United States Court of Appeals, District of Columbia Circuit
October 16, 2017
Petition for Review of an Order of the Federal Communications
J. Evans argued the cause for petitioner. With him on the
briefs was Ashley Ludlow. Jonathan Markman entered an
Maureen K. Flood, Counsel, Federal Communications Commission,
argued the cause for respondents. On the brief were Robert B.
Nicholson and Jonathan H. Lasken, Attorneys, U.S. Department
of Justice, David M. Gossett, Deputy General Counsel, Richard
K. Welch, Deputy Associate General Counsel, and Matthew J.
Dunne, Counsel. Jacob M. Lewis, Associate General Counsel,
entered an appearance.
L. Haga argued the cause for intervenor. With him on the
brief was Christopher M. Miller. Andre J. Lachance entered an
Before: Rogers and Tatel, Circuit Judges, and Edwards, Senior
EDWARDS, SENIOR CIRCUIT JUDGE
Inc. ("NTCH"), a regional Commercial Mobile Radio
Service carrier in a number of markets around the United
States, petitions this court for review of an order issued by
the Enforcement Bureau ("Bureau") of the Federal
Communications Commission ("Commission"). The
Bureau acted pursuant to delegated authority under 47 U.S.C.
§ 155(c)(1), but NTCH never sought Commission review of
the Bureau order before petitioning for judicial review. The
Communications Act of 1934 ("Act") requires
complaining parties who seek to challenge any such action
taken by the Bureau to first seek review with the Commission
as "a condition precedent to judicial review." 47
U.S.C. § 155(c)(7) (2012). Therefore, this court has no
jurisdiction to entertain NTCH's challenge to the order
issued by the Bureau. Int'l Telecard Ass'n v.
FCC, 166 F.3d 387, 388 (D.C. Cir. 1999) (per curiam).
argues that because the Bureau's order concluded an
investigation into the lawfulness of a charge,
classification, regulation, or practice under 47 U.S.C.
§ 208, it was a "final order" under §
208(b) and, thus, subject to judicial review. NTCH is
mistaken. Even if NTCH's claim falls within the compass
of § 208(b), this court still does not have jurisdiction
to address it. As we explain below, the order issued by the
Bureau is not an order of the Commission. And without a final
order from the Commission, we have no jurisdiction to address
NTCH's petition for review.
NTCH failed to seek Commission review before petitioning for
review in this court, we are constrained to dismiss the
petition for lack of jurisdiction.
case concerns NTCH's attempt to challenge Commission
rules governing disputes over voice and data
"roaming" rates. "[W]hen wireless subscribers
travel outside the range of their own carrier's network
and use another carrier's network infrastructure to make
a call, " the rate the latter carrier charges the
"roaming" carrier's customer is the
"roaming" rate. Cellco P'ship v. FCC,
700 F.3d 534, 537 (D.C. Cir. 2012). Voice roaming allows
customers to make telephone calls when they go outside of
their mobile operator's cellular network; data roaming,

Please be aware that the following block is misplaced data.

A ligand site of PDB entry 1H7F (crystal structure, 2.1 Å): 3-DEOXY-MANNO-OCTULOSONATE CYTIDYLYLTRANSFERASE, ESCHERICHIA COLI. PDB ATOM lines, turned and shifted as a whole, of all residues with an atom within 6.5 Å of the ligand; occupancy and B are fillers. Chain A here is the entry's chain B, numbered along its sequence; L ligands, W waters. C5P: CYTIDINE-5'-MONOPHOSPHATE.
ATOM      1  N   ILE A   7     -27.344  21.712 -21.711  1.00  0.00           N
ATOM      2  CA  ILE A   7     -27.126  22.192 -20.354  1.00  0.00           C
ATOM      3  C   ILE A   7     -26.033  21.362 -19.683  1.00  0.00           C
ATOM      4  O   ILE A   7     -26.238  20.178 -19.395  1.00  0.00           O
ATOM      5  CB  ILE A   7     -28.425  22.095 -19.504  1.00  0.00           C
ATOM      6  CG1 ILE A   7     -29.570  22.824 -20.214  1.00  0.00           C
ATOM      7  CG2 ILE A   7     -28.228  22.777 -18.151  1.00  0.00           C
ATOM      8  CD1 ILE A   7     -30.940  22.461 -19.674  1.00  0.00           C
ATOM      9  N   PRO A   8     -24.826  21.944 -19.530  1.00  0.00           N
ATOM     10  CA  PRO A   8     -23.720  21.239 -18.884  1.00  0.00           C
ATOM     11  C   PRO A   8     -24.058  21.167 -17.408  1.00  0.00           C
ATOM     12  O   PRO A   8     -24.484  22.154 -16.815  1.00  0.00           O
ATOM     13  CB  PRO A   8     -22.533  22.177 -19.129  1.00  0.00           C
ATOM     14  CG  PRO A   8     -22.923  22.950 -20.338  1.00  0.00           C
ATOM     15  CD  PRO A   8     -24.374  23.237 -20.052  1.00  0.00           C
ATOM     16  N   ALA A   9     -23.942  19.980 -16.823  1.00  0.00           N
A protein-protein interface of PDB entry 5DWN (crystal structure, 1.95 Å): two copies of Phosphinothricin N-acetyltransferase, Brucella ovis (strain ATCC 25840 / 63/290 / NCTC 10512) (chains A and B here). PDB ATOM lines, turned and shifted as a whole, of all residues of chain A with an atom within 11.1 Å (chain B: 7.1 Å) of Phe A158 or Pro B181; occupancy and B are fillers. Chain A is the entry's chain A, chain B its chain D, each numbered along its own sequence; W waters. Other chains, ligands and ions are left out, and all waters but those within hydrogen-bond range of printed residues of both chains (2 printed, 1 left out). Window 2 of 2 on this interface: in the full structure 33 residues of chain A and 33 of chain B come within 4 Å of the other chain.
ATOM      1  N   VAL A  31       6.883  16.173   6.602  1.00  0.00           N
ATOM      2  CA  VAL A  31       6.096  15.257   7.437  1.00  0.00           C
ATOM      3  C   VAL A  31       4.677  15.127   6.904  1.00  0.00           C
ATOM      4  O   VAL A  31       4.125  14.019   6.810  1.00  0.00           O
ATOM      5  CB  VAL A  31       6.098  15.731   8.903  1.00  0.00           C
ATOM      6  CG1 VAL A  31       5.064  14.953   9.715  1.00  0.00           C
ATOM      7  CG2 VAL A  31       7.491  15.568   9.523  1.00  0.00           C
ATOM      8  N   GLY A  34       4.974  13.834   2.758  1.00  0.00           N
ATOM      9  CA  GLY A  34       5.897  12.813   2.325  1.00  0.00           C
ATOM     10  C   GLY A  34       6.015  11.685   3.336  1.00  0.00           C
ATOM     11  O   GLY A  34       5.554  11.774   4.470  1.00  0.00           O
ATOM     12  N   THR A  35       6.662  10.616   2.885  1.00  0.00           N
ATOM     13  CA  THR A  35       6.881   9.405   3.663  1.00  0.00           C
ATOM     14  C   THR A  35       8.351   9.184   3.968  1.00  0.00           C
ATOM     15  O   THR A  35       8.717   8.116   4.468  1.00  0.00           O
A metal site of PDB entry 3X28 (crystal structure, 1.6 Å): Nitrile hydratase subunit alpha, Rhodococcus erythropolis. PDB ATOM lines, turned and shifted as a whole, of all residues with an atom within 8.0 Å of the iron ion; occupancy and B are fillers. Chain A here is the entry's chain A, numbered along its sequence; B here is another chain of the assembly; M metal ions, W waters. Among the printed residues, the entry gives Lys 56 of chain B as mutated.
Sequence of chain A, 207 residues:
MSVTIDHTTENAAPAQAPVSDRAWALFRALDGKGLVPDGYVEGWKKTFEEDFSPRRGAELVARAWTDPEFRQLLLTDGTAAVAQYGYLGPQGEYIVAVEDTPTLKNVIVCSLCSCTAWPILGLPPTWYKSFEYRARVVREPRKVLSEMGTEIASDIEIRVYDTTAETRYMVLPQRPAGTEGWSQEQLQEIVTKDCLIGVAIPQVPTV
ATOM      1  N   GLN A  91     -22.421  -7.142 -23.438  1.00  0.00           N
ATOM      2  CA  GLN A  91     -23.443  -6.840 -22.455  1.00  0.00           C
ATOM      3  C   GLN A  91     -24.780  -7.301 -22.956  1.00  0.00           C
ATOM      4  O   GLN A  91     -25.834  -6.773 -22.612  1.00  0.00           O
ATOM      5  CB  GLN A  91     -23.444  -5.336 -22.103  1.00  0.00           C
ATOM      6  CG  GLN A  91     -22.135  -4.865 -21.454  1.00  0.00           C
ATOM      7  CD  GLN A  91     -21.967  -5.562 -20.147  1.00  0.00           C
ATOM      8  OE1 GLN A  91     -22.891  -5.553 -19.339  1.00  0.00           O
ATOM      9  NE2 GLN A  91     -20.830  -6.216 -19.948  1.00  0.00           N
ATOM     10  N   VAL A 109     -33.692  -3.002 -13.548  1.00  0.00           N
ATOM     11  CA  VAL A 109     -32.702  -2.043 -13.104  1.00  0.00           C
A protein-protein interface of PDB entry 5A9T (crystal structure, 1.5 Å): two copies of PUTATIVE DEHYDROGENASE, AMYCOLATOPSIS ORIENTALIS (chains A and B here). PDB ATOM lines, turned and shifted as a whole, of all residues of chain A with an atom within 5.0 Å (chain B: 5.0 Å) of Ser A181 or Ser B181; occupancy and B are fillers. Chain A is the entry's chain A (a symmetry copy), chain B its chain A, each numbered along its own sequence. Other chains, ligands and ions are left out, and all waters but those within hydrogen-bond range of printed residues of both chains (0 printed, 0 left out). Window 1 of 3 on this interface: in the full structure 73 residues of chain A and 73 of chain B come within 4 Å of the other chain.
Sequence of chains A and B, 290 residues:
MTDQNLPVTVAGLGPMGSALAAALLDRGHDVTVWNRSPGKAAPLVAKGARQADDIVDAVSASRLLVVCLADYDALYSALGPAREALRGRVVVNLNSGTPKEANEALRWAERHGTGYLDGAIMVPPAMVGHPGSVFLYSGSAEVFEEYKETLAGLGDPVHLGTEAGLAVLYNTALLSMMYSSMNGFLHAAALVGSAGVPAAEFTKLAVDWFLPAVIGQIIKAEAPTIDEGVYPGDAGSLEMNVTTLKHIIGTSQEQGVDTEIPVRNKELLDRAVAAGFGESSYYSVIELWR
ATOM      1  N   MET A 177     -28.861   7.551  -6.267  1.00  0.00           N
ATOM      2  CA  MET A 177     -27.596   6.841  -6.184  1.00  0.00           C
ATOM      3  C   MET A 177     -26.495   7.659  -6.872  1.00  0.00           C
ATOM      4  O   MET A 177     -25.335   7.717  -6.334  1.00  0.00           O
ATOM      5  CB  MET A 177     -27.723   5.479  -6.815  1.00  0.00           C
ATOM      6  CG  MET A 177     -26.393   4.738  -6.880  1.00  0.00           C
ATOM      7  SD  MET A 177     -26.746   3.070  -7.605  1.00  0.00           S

in turn, allows customers to access data services, such as
the internet. Smaller carriers such as NTCH, with only
limited networks, have obvious concerns about the roaming
charges they may absorb on behalf of their wireless
Commission issued orders governing voice roaming in 2007,
see In the Matter of Reexamination of Roaming Obligations
of Commercial Mobile Radio Service Providers, 22 FCC
Rcd. 15817 (2007), and 2010, see In the Matter of
Reexamination of Roaming Obligations of Commercial Mobile
Radio Service Providers and Other Providers of Mobile Data
Services, 25 FCC Rcd. 4181 (2010) (collectively,
"Voice Roaming Orders"). In 2011, the
Commission issued an order governing data roaming. See In
the Matter of Reexamination of Roaming Obligations of
Commercial Mobile Radio Service Providers and Other Providers
of Mobile Data Services ("Data Roaming
Order"), 26 FCC Rcd. 5411 (2011). In 2015, the
Commission issued an order classifying retail broadband
internet access service as a "telecommunications
service" subject to common carriage regulation under
Title II of the Act. See In the Matter of Protecting and
Promoting the Open Internet ("Open Internet
Order"), 30 FCC Rcd. 5601, 5743 ¶ 331 (2015),
aff'd, U.S. Telecom Ass'n v. FCC,
825 F.3d 674 (D.C. Cir. 2016).
Voice Roaming Orders, the Commission found that
§ 208 applied to the provisioning of voice roaming as a
common carrier service. In the Matter of NTCH, Inc.,
Complainant v. Cellco P'ship d/b/a Verizon Wireless,
Defendant, 31 FCC Rcd. 7165, 7167-68 ¶ 7 (2016).
The Commission's rules provide that the Bureau resolves
complaints filed under § 208. Compare 47 C.F.R.
§ 0.311 (2016) (stating that "[t]he Chief,
Enforcement Bureau, is delegated authority to perform all
functions of the Bureau, described in § 0.111, "
except for certain matters not germane here and
"[o]rders concluding an investigation under section
208(b) of the Communications Act and orders addressing
petitions for reconsideration of such orders, " which
"shall be referred to the Commission en banc for
disposition"), with id. § 0.111(a)(1)
(stating that the Bureau shall "[r]esolve complaints,
including complaints filed under section 208 of the
Communications Act, regarding acts or omissions of common
carriers (wireline, wireless and international)");
see also 47 U.S.C. § 155(c)(1) (2012) (stating
that the Commission "may . . . delegate any of its
functions, " with the exception of actions referred to
in § 208(b) and other sections not germane here). The
Commission's Data Roaming Order set forth
procedures for resolving disputes over its data roaming rule,
providing that parties could file complaints under 47 C.F.R.
§ 20.12(e)(2) and delegating authority to the Bureau to
adjudicate data roaming complaints. 47 C.F.R. §
0.111(a)(11) (2016); Data Roaming Order, 26 FCC Rcd.
at 5451 ¶ 82 ("We further clarify that the
Enforcement Bureau has delegated authority to resolve
complaints arising out of the data ...